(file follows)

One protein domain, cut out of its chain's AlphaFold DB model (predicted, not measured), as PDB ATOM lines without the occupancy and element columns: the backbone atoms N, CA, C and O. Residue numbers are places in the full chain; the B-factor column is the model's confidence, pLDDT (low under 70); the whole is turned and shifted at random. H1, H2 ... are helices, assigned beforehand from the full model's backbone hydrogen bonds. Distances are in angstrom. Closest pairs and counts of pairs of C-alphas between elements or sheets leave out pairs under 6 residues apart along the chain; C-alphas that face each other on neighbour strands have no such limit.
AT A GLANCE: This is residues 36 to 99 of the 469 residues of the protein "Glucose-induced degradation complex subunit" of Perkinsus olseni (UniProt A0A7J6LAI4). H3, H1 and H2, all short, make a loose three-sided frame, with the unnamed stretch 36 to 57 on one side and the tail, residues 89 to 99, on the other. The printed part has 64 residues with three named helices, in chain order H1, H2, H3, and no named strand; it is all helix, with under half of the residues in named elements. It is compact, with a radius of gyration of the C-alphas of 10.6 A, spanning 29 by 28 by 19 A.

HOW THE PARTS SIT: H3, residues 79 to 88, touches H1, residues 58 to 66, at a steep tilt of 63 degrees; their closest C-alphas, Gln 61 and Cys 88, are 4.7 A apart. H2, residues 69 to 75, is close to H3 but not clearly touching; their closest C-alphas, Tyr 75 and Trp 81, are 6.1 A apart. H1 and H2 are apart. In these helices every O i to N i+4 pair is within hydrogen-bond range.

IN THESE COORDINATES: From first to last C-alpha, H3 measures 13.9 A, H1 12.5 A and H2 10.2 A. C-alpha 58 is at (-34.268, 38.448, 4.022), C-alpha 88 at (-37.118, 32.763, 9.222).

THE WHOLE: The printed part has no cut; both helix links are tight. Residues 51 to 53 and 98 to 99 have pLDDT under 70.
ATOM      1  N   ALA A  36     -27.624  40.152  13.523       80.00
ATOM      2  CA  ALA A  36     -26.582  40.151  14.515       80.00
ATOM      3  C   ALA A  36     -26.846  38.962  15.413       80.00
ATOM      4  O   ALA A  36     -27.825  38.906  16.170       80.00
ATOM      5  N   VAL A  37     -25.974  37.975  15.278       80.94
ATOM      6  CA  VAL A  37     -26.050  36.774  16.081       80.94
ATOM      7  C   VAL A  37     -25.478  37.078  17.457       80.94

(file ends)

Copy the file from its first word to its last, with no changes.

One protein domain, cut out of its chain's AlphaFold DB model (predicted, not measured), as PDB ATOM lines without the occupancy and element columns: the backbone atoms N, CA, C and O. Residue numbers are places in the full chain; the B-factor column is the model's confidence, pLDDT (low under 70); the whole is turned and shifted at random. H1, H2 ... are helices, assigned beforehand from the full model's backbone hydrogen bonds. Distances are in angstrom. Closest pairs and counts of pairs of C-alphas between elements or sheets leave out pairs under 6 residues apart along the chain; C-alphas that face each other on neighbour strands have no such limit.
AT A GLANCE: This is residues 36 to 99 of the 469 residues of the protein "Glucose-induced degradation complex subunit" of Perkinsus olseni (UniProt A0A7J6LAI4). H3, H1 and H2, all short, make a loose three-sided frame, with the unnamed stretch 36 to 57 on one side and the tail, residues 89 to 99, on the other. The printed part has 64 residues with three named helices, in chain order H1, H2, H3, and no named strand; it is all helix, with under half of the residues in named elements. It is compact, with a radius of gyration of the C-alphas of 10.6 A, spanning 29 by 28 by 19 A.

HOW THE PARTS SIT: H3, residues 79 to 88, touches H1, residues 58 to 66, at a steep tilt of 63 degrees; their closest C-alphas, Gln 61 and Cys 88, are 4.7 A apart. H2, residues 69 to 75, is close to H3 but not clearly touching; their closest C-alphas, Tyr 75 and Trp 81, are 6.1 A apart. H1 and H2 are apart. In these helices every O i to N i+4 pair is within hydrogen-bond range.

IN THESE COORDINATES: From first to last C-alpha, H3 measures 13.9 A, H1 12.5 A and H2 10.2 A. C-alpha 58 is at (-34.268, 38.448, 4.022), C-alpha 88 at (-37.118, 32.763, 9.222).

THE WHOLE: The printed part has no cut; both helix links are tight. Residues 51 to 53 and 98 to 99 have pLDDT under 70.
ATOM      1  N   ALA A  36     -27.624  40.152  13.523       80.00
ATOM      2  CA  ALA A  36     -26.582  40.151  14.515       80.00
ATOM      3  C   ALA A  36     -26.846  38.962  15.413       80.00
ATOM      4  O   ALA A  36     -27.825  38.906  16.170       80.00
ATOM      5  N   VAL A  37     -25.974  37.975  15.278       80.94
ATOM      6  CA  VAL A  37     -26.050  36.774  16.081       80.94
ATOM      7  C   VAL A  37     -25.478  37.078  17.457       80.94